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The Takeaway - Negative Thoughts

The Takeaway - Negative Thoughts

by Rev. Caroline Braskamp on April 21, 2020

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Is the glass half-full or half-empty? Or a more timely way to put it—is your pantry half-full or half-empty? Or your toilet paper stash? I’m guessing that your time quarantined and “sheltering in place” has tipped the scales of your thoughts in one direction—towards the negative.

We as human beings have an evolutionary predisposition towards negative thinking. We scan for problems as a way to keep us alive and safe from saber tooth tigers and other threats. Seen in a more productive light, our bias towards negative thinking (and our tendency to get stuck in it) has protected us personally and collectively as a species.

What you water grows, as gardeners well know. The thought patterns, or neural pathways, that we reinforce will strengthen and become automatic. Half-empty thinking can become a way of life.

This pandemic—and the negative thoughts that naturally accompany it—can be rebalanced. We can’t make negative thoughts disappear—just as we can’t make the pandemic disappear—but we can rebalance and reframe our thoughts: for our own well-being, for the good of our inner circle of loved ones and quarantine mates, and for the good of our greater community and world.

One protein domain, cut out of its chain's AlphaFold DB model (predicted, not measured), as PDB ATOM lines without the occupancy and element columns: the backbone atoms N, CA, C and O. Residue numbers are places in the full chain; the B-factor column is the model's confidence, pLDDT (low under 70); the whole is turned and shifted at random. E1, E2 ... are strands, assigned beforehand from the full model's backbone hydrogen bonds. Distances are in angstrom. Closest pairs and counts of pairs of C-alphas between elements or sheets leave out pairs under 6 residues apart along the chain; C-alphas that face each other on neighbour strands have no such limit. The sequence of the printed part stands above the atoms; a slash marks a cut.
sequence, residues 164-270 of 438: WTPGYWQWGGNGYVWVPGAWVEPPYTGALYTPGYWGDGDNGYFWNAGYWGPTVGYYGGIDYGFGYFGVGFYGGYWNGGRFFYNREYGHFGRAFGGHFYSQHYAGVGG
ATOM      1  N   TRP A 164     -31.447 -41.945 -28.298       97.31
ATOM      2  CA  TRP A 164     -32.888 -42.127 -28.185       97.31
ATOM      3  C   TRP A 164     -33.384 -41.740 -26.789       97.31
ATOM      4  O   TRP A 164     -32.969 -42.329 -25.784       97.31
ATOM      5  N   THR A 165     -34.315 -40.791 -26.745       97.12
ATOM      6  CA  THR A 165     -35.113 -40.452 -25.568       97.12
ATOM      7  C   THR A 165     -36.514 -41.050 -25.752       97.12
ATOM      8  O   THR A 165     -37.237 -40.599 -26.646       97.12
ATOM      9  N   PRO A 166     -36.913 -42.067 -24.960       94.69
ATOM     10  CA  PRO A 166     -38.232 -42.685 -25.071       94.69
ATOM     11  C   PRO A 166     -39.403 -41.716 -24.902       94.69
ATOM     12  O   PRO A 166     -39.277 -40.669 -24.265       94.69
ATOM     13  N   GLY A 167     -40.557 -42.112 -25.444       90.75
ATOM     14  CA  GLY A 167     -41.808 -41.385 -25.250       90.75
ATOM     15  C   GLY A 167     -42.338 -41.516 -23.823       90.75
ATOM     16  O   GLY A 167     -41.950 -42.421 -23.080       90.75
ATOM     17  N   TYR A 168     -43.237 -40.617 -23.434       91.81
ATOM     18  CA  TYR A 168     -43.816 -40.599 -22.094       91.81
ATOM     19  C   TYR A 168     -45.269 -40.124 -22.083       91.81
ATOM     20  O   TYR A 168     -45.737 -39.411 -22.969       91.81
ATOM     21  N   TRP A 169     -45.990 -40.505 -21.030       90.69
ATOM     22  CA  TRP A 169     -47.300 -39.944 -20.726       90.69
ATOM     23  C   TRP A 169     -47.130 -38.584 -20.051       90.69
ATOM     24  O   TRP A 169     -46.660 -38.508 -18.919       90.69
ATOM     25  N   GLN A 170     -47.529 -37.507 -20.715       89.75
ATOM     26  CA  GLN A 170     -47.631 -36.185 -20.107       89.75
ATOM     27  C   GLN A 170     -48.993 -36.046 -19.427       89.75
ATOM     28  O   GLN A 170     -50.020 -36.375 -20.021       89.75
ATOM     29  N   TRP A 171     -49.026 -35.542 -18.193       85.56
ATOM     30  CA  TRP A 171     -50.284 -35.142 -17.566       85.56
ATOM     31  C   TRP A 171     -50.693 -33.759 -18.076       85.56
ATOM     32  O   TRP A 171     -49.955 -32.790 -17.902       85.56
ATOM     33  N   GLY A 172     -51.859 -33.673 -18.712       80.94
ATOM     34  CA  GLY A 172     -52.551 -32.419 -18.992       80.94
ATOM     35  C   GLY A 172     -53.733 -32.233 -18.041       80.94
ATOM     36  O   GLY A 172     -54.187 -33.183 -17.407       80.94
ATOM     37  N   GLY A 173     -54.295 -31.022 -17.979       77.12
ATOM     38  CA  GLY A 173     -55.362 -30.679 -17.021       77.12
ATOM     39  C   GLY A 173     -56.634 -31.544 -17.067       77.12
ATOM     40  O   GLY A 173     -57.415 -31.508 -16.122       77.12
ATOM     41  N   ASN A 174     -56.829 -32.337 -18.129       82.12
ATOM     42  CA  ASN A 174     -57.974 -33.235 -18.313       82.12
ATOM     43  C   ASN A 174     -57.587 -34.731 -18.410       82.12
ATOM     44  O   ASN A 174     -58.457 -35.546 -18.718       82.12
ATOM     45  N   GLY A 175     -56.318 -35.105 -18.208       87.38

How? Through basic Jedi mind training. Imagine Yoda is whispering in your ear in the everyday moments of your quarantine life. Seriously, that’s the best way I can describe these steps:

  1. Breathe (your most powerful tool to steer your mind)
  2. Recognize the negative thought in your head, receive it without judgment
  3. Be curious about the thought, what it’s trying to tell you
  4. “Use the force” to reframe and rebalance
    • Reframe by assuming that everyone is doing the best they can (including yourself)
    • Rebalance with a gratitude practice (noticing the positive)

What exactly is “the force”? Question that I’m always left with after a Star Wars movie. For our purposes, “the force” is the spirit of Jesus—“all things were created through him and for him. And he is before all things, and in him all things hold together.” (Colossians 1.16-17) The force is a network of life, light that holds the universe together. Jesus is the means by which we can reframe situations. Through Jesus’ eyes, we can see that everyone is doing their best. We can see that we are doing our best. And through Jesus’ eyes, we can see the holy gifts all around us—even in the midst of troubling times.